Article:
April 15, 2012
Slinging coffee at a café in Lawrence, Kansas, might not be the typical experience that inspires someone to become a lawyer, but it was for Sarah Lamdan. Working as a barista, she saw a cross-section of her community every day and got to know most of her neighbors as people came in to get their daily coffee. Before her job at the café, she had not known anyone in her neighborhood. The clientele at the café included families, working professionals, indigent people, and people with mental health issues. “I knew them all,” she said, “and it was the first time I felt I was part of a community.”
That sense of community also revealed to Lamdan that some people were more vulnerable and needed more protection than others. “I saw law as a good foundation for being able to change the places around you—to make sure homeless people have a place to be, to develop regulations to make sure the environment is protected,” she said.
Lamdan attended the University of Kansas School of Law, where she felt she might have been “one of the more liberal students they had seen in a while.” Eventually she found other students who, like her, were interested in public interest law; she created an annual event to raise money to provide stipends for people doing pro bono work. She also worked as a research assistant on a project that would inspire her to become a law librarian.
“The professor I worked for had discovered a box of letters written by Susan B. Anthony while searching the library archives. My job was to transcribe those letters,” she said. “Who wouldn’t think a library was cool after that job?”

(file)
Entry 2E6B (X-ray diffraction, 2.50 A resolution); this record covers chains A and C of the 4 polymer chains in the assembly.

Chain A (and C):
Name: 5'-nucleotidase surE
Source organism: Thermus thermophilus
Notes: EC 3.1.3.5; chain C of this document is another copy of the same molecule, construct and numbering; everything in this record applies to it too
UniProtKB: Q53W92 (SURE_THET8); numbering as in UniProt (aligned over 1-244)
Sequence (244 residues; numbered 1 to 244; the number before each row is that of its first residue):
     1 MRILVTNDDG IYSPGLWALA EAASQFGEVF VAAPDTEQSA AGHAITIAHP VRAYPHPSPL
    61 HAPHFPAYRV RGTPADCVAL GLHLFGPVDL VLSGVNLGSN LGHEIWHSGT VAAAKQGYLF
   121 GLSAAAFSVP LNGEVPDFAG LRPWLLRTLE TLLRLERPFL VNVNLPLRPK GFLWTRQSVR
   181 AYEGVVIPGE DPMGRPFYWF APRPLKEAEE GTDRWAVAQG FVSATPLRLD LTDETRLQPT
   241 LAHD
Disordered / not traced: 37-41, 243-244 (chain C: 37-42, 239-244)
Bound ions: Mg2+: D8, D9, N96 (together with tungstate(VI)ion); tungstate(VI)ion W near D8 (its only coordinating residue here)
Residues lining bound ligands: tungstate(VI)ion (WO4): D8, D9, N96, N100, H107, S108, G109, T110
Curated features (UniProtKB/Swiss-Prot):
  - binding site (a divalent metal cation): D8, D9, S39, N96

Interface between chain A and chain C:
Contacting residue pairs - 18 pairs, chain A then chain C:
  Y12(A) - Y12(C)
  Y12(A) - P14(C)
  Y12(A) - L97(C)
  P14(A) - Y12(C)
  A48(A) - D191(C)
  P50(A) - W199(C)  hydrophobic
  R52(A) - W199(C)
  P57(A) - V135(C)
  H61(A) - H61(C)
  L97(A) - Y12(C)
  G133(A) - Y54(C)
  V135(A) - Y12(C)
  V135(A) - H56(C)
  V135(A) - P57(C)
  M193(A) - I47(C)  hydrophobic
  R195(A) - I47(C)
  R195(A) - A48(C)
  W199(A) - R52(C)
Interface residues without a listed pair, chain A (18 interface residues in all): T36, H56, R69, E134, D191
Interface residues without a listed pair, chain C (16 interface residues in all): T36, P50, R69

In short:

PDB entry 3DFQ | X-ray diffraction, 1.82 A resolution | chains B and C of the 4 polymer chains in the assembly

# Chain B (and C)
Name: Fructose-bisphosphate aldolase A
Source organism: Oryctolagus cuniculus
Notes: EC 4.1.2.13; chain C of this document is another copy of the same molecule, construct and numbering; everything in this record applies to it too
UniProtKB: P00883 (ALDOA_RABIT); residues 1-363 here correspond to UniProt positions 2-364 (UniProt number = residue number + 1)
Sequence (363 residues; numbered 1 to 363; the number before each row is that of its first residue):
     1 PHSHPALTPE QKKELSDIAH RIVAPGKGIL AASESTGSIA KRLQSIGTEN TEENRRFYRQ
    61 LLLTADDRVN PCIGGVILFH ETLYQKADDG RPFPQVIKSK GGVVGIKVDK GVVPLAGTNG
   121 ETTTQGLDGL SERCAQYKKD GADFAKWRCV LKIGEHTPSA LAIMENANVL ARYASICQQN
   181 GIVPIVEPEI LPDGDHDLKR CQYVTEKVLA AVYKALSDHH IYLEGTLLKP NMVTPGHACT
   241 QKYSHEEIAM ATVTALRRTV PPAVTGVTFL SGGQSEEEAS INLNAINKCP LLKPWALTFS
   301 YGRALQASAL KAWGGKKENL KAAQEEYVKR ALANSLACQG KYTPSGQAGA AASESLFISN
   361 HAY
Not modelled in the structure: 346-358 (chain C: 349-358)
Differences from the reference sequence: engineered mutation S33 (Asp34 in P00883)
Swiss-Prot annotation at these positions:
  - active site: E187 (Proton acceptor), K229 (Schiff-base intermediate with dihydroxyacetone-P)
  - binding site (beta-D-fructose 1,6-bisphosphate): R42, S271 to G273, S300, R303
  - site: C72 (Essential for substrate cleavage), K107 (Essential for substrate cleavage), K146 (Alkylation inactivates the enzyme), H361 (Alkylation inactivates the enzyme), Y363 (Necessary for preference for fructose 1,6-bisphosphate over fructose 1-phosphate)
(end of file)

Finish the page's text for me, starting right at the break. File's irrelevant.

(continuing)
In addition to earning her law degree and an environmental law certificate at the University of Kansas, she earned her master’s degree in legal information management from Emporia State University at the same time.
After receiving her degrees, Lamdan moved to New York and worked as a librarian at Wilmer Cutler Pickering Hale and Dorr LLP, and at Fulbright & Jaworski LL P. Although she was working on high-profile cases, she said she left the corporate world because it was not satisfying. “It was not what I started out wanting to do.”
Lamdan is now an associate law library professor at CUNY Law. “As a law librarian, I effect change by helping great lawyers do great public interest work,” she said. Lamdan works with students in the library and teaches legal research. Reflecting on CUNY Law students, she said, “They will be the attorneys going out there for the right reason. I’m giving them the tools they need to fight the good fight. That’s a good day at work for me.”